Sotomayor Announcement - Live Blog

President Obama will begin the announcement of Judge Sonia Sotomayor's nomination to the Supreme Court any moment. I'll do some live-blogging of his remarks.

Obama enters with Joe Biden and Sonia Sotomayor who is smiling very broadly (who wouldn't be?)

Few of a president's responsibilities are more serious than selecting a supreme court justice. I don't take this decision lightly. It was made after careful deliberation. Qualities needed: Rigorous intellect, mastery of the law, ability to hone in on issues. Recognition of limits of judge's role. Commitment to impartial justice, not to make law but interpret it. But we need more: [More...]

But that's not enough. We need someone with life experience. I've decided to nominate Judge Sonia Sotomayor. An inspiring woman who will make an oustanding justice.

Over a three decade career, she has worked at almost every level of our judiciary system. Her experience will be invaluable.

She was nominated by Republican George H. Bush to the District Court and Democrat Bill Clinton to the Court of Appeals.

She will bring more experience to the bench than any other Supreme Court justice had when they were appointed.

She will be the only current Justice with trial judge experience. Souter had it too.

On District Court, she presided over 450 decisions. He talks about a baseball decision in 1999 and says some say she helped save baseball.

Moves to her personal journey. Her mother and brother (a doctor) is there. She's from Puerto Rico. Her father was a factory worker. A family tradition of giving back.

Her father died when she was 9. Her mother worked 6 days a week as a nurse. With scholarships, she went to Princeton and was top of her class. She went on to Yale Law School where she was editor of the law review.

She became interested in the law from reading Nancy Drew. She was dignosed with diabetes when she was 8.

She has shown that no dream is beyond reach. When she walks up the steps, America will take another step towards "equal justice under the law."

He asks for quick confirmation and introduces her to say a few words.

It's not possible not to thank everyone who got her here. This is the most humbling honor of her life. She talks about the many who guided her and helped her realize her dream. Her heart today is "bursting with gratitude" for all they have done for her. Her doctor, sister in law, niece, twin nephews.

Gives special thanks to her mother for her support. "I am all I am because of her and I am only half the woman she is."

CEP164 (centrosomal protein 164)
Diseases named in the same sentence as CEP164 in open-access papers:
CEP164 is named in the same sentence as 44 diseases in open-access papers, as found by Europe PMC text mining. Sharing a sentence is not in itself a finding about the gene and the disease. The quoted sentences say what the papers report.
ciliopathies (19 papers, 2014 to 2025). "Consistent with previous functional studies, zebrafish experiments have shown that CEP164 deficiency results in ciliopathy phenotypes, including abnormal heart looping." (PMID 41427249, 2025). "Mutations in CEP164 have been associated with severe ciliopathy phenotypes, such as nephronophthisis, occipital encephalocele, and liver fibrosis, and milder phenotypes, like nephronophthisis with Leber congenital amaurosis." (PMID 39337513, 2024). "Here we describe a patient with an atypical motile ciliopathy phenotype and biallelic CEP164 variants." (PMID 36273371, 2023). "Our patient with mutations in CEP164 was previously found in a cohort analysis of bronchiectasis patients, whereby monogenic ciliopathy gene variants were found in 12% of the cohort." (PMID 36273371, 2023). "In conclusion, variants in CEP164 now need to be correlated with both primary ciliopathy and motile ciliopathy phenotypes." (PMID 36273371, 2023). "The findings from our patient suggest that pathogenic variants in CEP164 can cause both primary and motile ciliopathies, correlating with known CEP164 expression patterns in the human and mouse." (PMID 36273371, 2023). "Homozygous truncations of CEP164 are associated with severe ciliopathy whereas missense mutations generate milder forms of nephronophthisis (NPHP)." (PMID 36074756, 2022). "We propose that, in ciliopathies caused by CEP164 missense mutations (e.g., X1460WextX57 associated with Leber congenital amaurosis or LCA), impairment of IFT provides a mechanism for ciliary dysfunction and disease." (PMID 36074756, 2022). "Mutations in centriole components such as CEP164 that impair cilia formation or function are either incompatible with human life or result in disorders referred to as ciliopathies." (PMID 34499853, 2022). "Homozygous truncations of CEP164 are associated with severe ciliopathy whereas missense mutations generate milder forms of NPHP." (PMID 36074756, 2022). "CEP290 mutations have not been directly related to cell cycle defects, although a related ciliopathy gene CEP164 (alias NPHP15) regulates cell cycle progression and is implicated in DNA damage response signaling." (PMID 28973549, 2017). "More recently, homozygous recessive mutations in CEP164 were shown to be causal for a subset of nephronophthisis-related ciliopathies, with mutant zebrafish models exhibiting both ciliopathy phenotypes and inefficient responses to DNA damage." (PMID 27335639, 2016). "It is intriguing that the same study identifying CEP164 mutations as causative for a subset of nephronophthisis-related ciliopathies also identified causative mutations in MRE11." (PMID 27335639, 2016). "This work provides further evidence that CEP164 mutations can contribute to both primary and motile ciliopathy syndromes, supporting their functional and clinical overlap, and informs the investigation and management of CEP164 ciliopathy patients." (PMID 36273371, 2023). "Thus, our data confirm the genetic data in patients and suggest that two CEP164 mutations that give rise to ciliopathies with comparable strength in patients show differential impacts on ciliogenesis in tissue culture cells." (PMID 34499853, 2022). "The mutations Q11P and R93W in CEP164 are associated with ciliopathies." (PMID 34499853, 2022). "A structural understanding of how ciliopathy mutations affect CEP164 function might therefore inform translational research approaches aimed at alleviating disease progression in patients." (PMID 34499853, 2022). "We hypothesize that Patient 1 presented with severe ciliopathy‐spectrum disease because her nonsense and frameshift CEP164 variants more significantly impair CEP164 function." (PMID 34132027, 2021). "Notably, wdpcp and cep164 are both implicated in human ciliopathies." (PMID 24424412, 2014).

Thanks her stepfather and says she loves and thanks him.

She firmly believes in the rule of law as the foundation for our rights. She has always been inspired by our founding fathers. The principles are as relevant in each generation as the generation before.

She was a prosecutor bringing violent crime cases and then went to a law firm.

She appreciates the honor. She looks forward to working with Senate in confirmation process. "I hope that as they learn more about me they will see I am an ordinary person blessed with extraordinary opportunities."

The end.

Update: Reactions: Jeff Toobin on CNN says the setting (Biden, Obama and Sotomayor) was striking: it is the face of the New America.

Suzanne Malveaux says there wasn't a dry eye in the audience when she talked about her family.

Update: Toobin said she has no death penalty experience because New York has no death penalty. But, I don't think that's accurate. The feds have the death penalty, even in New York. Here's one ruling she made in 1999 -- allowing a death case against a leader of the Latin Kings gang to proceed.

Update: A New York Times article from 1999 on her confirmation hearing to the Second Circuit. Among the fears of Republicans: Clinton would nominate her to the Supreme Court.

< Judge Sotomayor's Legal Opinions | Supreme Court Overturns Michigan v.Jackson on Questioning Suspects Without Lawyer >
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  • Display: Sort:
    You know what (5.00 / 5) (#1)
    by Big Tent Democrat on Tue May 26, 2009 at 09:14:42 AM EST
    I can't help it. Choking up a little.

    Yeah, there is a personal reaction.

    Aw. (5.00 / 1) (#6)
    by Dr Molly on Tue May 26, 2009 at 09:21:13 AM EST
    I can understand that.

    I must say, her life story is really compelling.


    I am totally overdosed (none / 0) (#30)
    by gyrfalcon on Tue May 26, 2009 at 09:56:52 AM EST
    on compelling life stories and I'd happily live the rest of my life without hearing another one from an appointee or candidate.

    I reached my limit with Condi's compelling life story at the 2000 Goper convention.


    Me too (5.00 / 1) (#54)
    by Jjc2008 on Tue May 26, 2009 at 10:50:19 AM EST
    I can really identify with her.....

    I know how you feel BTD (none / 0) (#65)